I don't know what this refers to.
Sure. But just call them (daily mail transphobes or whoever you’re talking about) something else ? VintAge paw was accusing ‘gender critical feminists’ of narrowing acceptable ways of being female that’s what I found weird.
she may be banned from competing at top level again, it seems - https://www.pinknews.co.uk/2018/04/22/trans-athletes-testosterone-olympic-2020-toyko/
Makes perfect sense to me. If you’re given two very distinct and restrictive boxes that you can be in, and you don’t fit in your box, where are you meant to look?
Especially if a bunch if your traits fit really well with the other box.
I suspect that, by and large, they’re looking in the wrong place, because it’s far easier to get funding for research when it falls in line with the dominant paradigm.
I was being sarcastic about the whole thing.
I think this is where people start talking past one another though.
It's possible to feel uncomfortable with certain traits that you see society as associating with *your* gender, maybe more comfortable with others, and then relating to still others supposedly of the *other* gender, to feel some apply to you, others not, to not particularly *feel* yourself to be essentially one gender or another most of the time, and also to completely reject any idea that you have gender dysphoria. You're just *you*, and to hell with the stereotypes imposed by others.
And of course it is very possible to think that the above is an altogether healthier position than that of someone who slips easily into culturally defined gender roles. Who fits comfortably in those? Conformist types, no? Fuck that.
I do understand that true gender dysphoria is something very different from what I describe above, but at the same time, notions of 'living as' one gender or the other and having such notions formally (even medically) defined, sit very uneasily with many people, me included. You might look at me and say that I'm very obviously 'living as' a man, but aside from clothing (I wear conventionally 'male' clothes) and maybe the current hairstyle, I'm not really sure what that means. I'm certainly resistant to the idea that some further meaning might be imposed on me from outside.
Possibly apropos of nothing, but my (55year old) partner has had an endocrine imbalance his whole life - culminating in some quite unusual (to me) biological characteristics (no bodily hair at all, brittle bones) although he parlayed any anxiety/dissidence into enthusiastic drug-taking rather than sexual query...partly because, I guess, this was the rebel outsider culture (or definitely part of his, and mine) during our 70's adolescence...as opposed to gender questioning which, I truly think, has a uniquely cultural place in millenial society...although it's evolution was long. Needing to articulate difference, freakishness, during a period of turmoil...but filtered through a consciousness which is contemporaneous to the wider social world...my partner did/ find an element of playful freedom in sexual dissidence during our Brighton student days, though, that's for sure.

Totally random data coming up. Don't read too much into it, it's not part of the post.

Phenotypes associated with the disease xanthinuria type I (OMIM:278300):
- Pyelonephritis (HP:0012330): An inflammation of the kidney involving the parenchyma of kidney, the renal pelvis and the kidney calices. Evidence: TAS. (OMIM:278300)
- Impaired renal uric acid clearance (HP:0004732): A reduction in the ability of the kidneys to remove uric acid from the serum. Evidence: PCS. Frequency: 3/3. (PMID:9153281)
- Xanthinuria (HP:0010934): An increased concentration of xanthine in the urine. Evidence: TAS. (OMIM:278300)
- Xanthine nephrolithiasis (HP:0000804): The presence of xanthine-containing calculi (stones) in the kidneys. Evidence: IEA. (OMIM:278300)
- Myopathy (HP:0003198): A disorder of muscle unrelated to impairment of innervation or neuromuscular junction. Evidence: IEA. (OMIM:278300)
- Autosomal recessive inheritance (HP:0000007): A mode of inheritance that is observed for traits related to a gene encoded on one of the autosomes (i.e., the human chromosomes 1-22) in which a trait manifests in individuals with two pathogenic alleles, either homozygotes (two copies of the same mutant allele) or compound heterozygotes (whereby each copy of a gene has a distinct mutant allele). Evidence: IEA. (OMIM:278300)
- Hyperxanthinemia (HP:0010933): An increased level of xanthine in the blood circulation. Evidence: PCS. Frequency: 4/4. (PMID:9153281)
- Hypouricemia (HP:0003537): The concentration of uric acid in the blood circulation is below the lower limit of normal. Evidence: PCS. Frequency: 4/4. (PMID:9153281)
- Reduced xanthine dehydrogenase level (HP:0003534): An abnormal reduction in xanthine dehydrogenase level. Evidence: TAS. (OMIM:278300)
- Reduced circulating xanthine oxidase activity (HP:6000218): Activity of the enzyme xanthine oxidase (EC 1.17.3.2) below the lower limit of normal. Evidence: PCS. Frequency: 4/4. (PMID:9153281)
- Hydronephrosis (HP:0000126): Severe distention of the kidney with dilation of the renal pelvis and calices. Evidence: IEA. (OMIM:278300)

So, um, what I am labouring to say is how tricky it can be, to draw the dots between biological, social, political identity, selfdom, belonging and other, quite slippery things
(probably unhelpful but hormones...scary
That’s a good point that it perhaps expresses itself in this way due to current sociological reasons. Interesting post.
I think these things all get conflated - there are issues relating to endocrine and biological differences in some people, including intersex conditions, but these are pretty rare, and when it comes to what we'd generally put under the umbrella of gender-dysphoria and transgender experiences I think we get polarised between either:
i) It's a condition of the body/brain.
ii) It's a condition of the mind.
Both of those presuppose it's a condition of the person suffering the consequences, but I think it's possible that we're neglecting the possibility that it's a condition relating to how we relate to one another. All of us, not just the person bearing the brunt of our condition.
do we need to nail down exactly why some people are trans?
don't think anyone has nailed down exactly why some people are gay / bi, but there is - at least in some countries / cultures - a growing acceptance that some people are, and just getting on with it...
This is happening. I have a couple of friends who are cis women with “masculine” traits such as being tall & slender (whilst also being quite feminine in their presentation); they get misgendered on a weekly basis & are now finding they’re being challenged over whether they’re in the right toilets much more frequently than before this was such a hot topic.
And yes, pretty much any time any one of my friends who are cis women engage in any online debate where they show support for trans people, they are assumed to be trans women.
It might seem like a bonkers comparison if you’ve not come across it before but it’s become a reality for butch women and gender nonconforming women.